World War II Edit
Blackfish was assigned to Submarine Squadron 50 (SubRon 50), United States Naval Forces in Europe. On 15 October 1942, now under the command of Lieutenant Commander J. F. Davidson, she departed Montauk Point, New York on her first war patrol in support of Operation Torch. From October 1942-July 1943, Blackfish completed five war patrols in waters extending from Dakar, West Africa, to the north of Iceland. She is credited with having sunk a German anti-submarine trawler, Patrol Boat No. 408 with two torpedoes off the north coast of Spain on 19 February 1943. She was damaged by a second German vessel and had to return to port early for repairs.[7]

She returned to the United States in July 1943, and after refitting, proceeded to the Southwest Pacific. From 19 October 1943 – 14 August 1945, she completed seven war patrols in an area including the Solomon Islands, New Guinea, South China Sea, East China Sea, and the Yellow Sea. Blackfish sank one Japanese cargo vessel of 2,087 tons during her Pacific patrols.

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Response to Beringia (Original post)

Fri Nov 13, 2020, 03:35 PM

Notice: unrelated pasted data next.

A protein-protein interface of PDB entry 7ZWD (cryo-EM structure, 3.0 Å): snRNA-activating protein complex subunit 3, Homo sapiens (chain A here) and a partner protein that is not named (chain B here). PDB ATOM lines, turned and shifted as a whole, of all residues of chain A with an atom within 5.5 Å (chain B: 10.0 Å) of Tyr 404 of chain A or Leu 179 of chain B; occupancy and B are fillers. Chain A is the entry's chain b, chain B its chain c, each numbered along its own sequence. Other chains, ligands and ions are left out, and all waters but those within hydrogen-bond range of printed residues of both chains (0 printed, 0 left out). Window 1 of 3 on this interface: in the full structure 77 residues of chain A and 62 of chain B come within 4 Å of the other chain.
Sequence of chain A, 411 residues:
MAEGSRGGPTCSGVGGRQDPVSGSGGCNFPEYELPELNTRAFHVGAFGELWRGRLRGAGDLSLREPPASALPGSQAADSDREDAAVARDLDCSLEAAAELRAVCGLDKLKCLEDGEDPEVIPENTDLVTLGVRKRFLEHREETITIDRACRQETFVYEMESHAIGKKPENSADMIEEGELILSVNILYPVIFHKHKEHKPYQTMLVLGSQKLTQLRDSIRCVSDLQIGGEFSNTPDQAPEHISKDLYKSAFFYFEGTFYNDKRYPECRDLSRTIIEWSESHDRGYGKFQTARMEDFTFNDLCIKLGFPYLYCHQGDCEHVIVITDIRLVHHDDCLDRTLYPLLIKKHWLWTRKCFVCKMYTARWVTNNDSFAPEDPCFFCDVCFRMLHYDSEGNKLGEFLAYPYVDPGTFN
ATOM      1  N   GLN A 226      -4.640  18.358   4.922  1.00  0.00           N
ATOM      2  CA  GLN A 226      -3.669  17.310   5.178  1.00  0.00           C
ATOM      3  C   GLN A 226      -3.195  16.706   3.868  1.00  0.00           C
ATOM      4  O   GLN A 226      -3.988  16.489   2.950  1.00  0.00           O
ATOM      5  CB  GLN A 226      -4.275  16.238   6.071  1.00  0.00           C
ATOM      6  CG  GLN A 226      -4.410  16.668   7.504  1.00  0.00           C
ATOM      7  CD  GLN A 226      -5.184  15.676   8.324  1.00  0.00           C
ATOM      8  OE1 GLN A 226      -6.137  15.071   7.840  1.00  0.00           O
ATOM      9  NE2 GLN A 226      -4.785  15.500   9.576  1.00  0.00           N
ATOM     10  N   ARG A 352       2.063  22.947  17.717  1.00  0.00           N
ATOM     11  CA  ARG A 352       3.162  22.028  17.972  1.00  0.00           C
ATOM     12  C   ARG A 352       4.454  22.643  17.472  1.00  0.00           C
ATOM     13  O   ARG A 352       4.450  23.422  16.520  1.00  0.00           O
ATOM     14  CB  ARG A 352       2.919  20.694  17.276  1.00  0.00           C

2. impressive

nerves of steel

....

my hat and heart is off to them all

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Response to Beringia (Original post)

Fri Nov 13, 2020, 03:38 PM

3. Incredible Story, Thanks for Sharing This

Its likely those Japanese destroyers were both sunk when Operation Hailstone hit Truk a little more than a month after the Blackfish and your Dad went through this experience.

https://en.wikipedia.org/wiki/Operation_Hailstone

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Response to Beringia (Original post)

Fri Nov 13, 2020, 03:55 PM

4. Riveting account and thanks. I was glued to the screen till finished.

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Response to Beringia (Original post)

Fri Nov 13, 2020, 04:30 PM

5. Great firsthand account

Thanks for sharing.

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Response to Beringia (Original post)

Fri Nov 13, 2020, 05:56 PM

6. Thank you had me on edge

Great story and had me on edge till the end.
Greatest Generation doing their job.
Thanks for sharing